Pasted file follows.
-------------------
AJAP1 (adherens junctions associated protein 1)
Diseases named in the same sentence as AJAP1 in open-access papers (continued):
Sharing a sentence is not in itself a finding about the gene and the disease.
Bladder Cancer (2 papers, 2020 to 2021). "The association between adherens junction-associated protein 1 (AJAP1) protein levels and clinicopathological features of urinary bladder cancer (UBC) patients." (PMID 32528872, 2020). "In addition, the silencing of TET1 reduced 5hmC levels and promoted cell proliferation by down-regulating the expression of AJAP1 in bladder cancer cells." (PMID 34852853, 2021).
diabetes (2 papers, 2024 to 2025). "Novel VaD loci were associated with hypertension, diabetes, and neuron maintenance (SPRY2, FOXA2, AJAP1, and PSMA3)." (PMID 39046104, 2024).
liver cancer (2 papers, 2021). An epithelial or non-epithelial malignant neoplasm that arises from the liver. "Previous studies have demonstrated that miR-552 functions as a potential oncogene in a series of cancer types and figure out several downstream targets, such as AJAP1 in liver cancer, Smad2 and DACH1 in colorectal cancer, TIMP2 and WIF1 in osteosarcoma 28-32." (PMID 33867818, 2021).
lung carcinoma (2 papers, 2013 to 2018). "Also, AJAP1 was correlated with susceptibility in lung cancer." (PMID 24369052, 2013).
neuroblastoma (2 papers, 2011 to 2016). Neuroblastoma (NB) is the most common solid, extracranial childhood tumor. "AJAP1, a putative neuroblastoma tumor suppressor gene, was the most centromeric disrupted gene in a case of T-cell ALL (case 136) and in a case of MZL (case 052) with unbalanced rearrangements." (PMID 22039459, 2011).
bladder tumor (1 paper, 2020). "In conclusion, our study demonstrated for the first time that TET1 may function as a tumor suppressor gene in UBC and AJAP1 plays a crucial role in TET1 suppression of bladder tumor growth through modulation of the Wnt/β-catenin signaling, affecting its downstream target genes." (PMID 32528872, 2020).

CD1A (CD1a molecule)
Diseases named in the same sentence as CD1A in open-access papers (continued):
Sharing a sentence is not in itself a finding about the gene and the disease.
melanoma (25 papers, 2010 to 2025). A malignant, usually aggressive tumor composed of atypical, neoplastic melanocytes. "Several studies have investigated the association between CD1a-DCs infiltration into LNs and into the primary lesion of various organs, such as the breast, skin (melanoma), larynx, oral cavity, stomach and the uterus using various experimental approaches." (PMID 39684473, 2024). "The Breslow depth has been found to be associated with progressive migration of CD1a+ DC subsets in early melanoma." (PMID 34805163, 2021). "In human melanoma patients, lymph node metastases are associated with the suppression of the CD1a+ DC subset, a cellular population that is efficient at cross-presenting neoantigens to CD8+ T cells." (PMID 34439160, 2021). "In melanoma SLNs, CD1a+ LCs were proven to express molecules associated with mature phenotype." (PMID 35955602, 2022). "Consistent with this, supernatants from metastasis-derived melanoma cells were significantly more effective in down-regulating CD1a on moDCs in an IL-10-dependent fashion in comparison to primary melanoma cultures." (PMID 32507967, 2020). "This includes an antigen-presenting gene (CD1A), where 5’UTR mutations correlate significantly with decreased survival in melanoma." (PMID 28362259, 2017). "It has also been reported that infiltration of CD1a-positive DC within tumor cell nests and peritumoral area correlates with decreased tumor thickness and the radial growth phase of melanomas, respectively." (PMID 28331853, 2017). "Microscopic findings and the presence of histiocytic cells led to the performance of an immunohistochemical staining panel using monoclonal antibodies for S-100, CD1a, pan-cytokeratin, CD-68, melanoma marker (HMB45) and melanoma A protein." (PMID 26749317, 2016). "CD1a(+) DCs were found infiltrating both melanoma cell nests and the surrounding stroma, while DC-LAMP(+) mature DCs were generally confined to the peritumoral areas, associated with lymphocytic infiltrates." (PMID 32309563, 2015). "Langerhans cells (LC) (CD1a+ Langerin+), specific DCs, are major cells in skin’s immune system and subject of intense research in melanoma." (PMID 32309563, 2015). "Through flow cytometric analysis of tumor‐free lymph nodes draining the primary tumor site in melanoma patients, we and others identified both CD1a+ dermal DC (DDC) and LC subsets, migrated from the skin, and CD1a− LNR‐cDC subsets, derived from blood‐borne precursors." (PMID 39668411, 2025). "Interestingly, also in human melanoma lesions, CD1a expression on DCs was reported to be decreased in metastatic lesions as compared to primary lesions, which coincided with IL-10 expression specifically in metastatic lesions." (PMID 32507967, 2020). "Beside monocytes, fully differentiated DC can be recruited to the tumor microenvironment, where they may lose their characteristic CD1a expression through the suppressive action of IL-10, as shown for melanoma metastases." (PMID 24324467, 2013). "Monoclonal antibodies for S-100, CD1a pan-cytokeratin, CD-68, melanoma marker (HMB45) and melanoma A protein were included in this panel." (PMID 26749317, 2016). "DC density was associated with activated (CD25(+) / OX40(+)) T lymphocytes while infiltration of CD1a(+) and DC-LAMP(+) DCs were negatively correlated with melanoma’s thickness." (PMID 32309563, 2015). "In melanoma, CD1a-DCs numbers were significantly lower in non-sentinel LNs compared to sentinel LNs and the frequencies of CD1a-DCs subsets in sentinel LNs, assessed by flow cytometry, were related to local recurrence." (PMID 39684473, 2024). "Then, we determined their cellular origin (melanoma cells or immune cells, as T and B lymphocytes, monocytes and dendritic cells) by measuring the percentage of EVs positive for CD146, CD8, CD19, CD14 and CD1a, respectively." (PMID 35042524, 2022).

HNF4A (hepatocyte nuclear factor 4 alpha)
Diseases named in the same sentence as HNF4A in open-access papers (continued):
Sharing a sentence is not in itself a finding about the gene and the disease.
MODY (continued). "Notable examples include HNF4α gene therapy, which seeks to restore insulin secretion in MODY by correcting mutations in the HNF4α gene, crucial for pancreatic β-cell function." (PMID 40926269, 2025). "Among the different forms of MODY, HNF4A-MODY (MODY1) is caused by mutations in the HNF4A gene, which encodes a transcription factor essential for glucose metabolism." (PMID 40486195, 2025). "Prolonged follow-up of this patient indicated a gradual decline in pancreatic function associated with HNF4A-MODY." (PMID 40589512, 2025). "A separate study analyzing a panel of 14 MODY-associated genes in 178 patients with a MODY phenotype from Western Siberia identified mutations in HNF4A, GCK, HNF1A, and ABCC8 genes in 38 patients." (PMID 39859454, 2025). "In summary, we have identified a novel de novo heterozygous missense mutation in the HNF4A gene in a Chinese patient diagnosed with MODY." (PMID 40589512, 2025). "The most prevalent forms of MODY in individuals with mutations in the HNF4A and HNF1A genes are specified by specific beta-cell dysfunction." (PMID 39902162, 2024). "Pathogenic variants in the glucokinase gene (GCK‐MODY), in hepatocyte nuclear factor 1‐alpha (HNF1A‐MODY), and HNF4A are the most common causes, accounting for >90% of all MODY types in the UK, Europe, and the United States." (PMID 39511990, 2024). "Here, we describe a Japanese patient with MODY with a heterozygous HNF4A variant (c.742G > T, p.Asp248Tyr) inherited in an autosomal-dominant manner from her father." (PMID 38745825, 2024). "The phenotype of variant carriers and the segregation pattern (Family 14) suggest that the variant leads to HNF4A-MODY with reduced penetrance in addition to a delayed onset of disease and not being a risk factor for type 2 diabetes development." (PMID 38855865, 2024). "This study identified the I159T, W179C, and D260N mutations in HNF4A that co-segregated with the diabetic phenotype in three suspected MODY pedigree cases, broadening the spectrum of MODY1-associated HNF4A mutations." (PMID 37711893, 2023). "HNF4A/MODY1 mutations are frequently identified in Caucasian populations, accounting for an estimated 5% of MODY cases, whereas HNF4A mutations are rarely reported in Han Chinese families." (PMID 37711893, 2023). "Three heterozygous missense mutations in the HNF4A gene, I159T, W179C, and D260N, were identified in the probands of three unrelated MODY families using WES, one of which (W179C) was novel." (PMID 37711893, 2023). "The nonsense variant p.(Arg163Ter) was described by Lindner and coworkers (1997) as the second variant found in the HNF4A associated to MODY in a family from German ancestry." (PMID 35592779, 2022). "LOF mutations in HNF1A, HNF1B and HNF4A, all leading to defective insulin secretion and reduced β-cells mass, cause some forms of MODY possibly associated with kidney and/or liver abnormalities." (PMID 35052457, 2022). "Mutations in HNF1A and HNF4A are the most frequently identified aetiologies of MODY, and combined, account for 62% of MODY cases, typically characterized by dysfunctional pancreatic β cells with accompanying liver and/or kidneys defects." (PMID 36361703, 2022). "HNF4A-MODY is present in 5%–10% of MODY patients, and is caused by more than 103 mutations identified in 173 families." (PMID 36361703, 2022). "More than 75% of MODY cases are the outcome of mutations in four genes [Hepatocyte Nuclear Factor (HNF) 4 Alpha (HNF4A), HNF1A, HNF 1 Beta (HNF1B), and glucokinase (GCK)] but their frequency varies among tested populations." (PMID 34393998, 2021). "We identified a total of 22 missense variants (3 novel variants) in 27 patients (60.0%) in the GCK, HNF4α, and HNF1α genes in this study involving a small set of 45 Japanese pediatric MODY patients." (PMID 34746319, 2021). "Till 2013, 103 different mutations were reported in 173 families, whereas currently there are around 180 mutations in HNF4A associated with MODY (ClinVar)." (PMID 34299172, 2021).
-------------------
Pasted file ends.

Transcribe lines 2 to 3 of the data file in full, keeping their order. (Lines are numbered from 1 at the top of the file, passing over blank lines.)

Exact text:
Diseases named in the same sentence as AJAP1 in open-access papers (continued):
Sharing a sentence is not in itself a finding about the gene and the disease.